‘Temporality’: Clarifying the Extent to Which Self-Defence, Defence of Property and Prevention of Crime Operate : R v Williams [2020] EWCA Crim 193

Date01 April 2020
AuthorMark Thomas
Published date01 April 2020
Subject MatterCase Notes
CLJ916927 176..180 Case Note
The Journal of Criminal Law
2020, Vol. 84(2) 176–180
‘Temporality’: Clarifying the
ª The Author(s) 2020
Article reuse guidelines:
Extent to Which Self-Defence,
DOI: 10.1177/0022018320916927
Defence of Property and
Prevention of Crime Operate
R v Williams [2020] EWCA Crim 193
Self-defence, prevention of crime, protection of property, temporality
Section 76(2) of the Criminal Justice and Immigration Act (CJIA) 2009 recognises a bundle of common
law defences available to an individual who uses force in the defence of themselves, or another, in
protection of property and in the prevention of a crime.
Williams was largely an appeal against sentence; those appeals were in respect of Williams and three
co-appellants. The case also concerned, however, a renewed application by Williams for leave to appeal
against his conviction for murder. This case note will focus on the request for leave to appeal against the
conviction and will not deal with the matters of sentencing.
Demario Williams (W) attended a 16th birthday party alongside his co-appellants and a larger group
of youths. The victim, Lewis Blackman (L), and his friends crashed the party, attacking W and his
friends in the process. Having forced their way into the flat where the party was taking place, L took hold
of W and stabbed him in the forearm with a knife, causing a wound. According to W, L had also stolen
his silver chain from around his neck, while another youth stole his mobile phone.
L and his fellow gatecrashers fled the scene and were chased a minute or so later, by W, his co-
appellants and a larger group of youths from the party. The chase eventually led to a stand-off between
W and his comrades on one side and L, who had fallen behind his friends and had turned to face the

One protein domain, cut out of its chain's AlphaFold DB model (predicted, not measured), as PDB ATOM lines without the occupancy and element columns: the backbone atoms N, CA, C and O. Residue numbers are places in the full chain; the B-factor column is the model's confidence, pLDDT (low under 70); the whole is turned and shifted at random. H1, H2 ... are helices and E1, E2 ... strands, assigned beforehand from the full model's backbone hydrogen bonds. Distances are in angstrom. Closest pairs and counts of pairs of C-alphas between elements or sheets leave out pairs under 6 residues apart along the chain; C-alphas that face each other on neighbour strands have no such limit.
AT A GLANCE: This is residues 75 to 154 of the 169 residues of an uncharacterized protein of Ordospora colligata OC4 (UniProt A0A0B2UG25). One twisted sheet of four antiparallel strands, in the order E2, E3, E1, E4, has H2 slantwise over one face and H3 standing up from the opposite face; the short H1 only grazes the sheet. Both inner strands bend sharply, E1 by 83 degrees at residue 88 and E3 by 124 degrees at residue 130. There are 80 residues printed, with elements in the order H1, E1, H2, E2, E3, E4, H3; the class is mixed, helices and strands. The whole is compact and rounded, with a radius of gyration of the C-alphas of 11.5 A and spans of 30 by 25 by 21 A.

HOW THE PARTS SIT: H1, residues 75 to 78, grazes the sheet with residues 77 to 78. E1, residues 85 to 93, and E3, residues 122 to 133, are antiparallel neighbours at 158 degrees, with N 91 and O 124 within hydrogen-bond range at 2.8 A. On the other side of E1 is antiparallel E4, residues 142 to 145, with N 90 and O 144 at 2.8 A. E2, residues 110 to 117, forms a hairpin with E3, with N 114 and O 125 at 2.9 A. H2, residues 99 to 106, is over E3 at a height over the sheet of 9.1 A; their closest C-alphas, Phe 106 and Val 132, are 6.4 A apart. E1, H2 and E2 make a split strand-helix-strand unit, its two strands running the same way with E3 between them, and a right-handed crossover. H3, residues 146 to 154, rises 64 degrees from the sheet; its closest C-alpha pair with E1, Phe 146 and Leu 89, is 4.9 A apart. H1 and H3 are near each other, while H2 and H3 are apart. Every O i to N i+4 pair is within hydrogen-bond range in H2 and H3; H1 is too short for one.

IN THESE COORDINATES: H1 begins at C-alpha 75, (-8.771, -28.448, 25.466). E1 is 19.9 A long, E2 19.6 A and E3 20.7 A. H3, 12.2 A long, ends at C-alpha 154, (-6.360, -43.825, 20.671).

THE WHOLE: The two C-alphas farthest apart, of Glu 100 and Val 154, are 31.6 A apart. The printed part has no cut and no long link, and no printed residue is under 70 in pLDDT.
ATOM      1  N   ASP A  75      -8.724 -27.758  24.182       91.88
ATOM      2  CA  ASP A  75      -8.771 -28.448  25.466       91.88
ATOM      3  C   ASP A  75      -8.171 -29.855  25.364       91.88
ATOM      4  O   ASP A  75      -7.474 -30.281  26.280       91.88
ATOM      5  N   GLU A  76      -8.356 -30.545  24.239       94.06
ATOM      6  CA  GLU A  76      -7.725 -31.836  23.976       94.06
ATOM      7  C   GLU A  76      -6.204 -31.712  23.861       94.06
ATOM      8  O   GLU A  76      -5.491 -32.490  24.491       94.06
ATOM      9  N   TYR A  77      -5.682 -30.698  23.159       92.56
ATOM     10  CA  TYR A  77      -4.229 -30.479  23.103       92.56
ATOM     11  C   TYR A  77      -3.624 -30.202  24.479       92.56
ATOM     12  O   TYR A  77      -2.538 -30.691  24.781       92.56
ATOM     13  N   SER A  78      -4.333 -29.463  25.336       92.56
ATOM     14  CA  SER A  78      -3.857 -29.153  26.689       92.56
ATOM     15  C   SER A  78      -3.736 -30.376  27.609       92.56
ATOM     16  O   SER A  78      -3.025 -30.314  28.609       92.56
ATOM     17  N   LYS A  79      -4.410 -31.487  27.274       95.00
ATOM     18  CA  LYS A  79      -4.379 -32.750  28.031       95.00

oncoming gang, on the other. Realising that he was significantly outnumbered, L turned away and ran.
W, who was noted by the court to be a fast runner, caught up with L and fatally stabbed him in the back,
severing the aorta. L was then stabbed multiple times by the fellow appellants and again by W and died
as a result of his injuries.
W and his co-accused were charged with murder on account that they possessed the necessary
intention, at the very least, to cause really serious bodily harm. On 31 October 2018, two of W’s
co-appellants (Glasgow and Nkunku-Linongi) were convicted of murder, while the third co-accused
(Edusei) was acquitted of murder but convicted of manslaughter. At the first trial, the jury were unable to
reach a verdict against W. W was subsequently retried by the same judge and a different jury and on 21
January 2019, he was convicted of murder.
At both his initial trial and at the retrial, W relied upon the defences of loss of self-control and self-
defence and also claimed there was a break in the chain of causation and that he lacked the necessary
mens rea for murder. In both trials, the trial judge (HHJ Leonard QC) left the defences to the jury,
with the exception of self-defence. According to the learned judge, self-defence, in all of its iterations
(self-defence, defence of property and prevention of crime), could not be left to the jury for the following

Case Note
In relation to self-defence, the victim was stabbed in the back while running away from W. No jury
properly directed could conclude that Williams was acting in defence of himself or another; he was
acting out of revenge and/or retaliation (at [9]).
In relation to defence of property, the use of force in defence of such could not be extended to include
recovery of that property by force. The learned judge considered that no jury properly directed could
conclude that...

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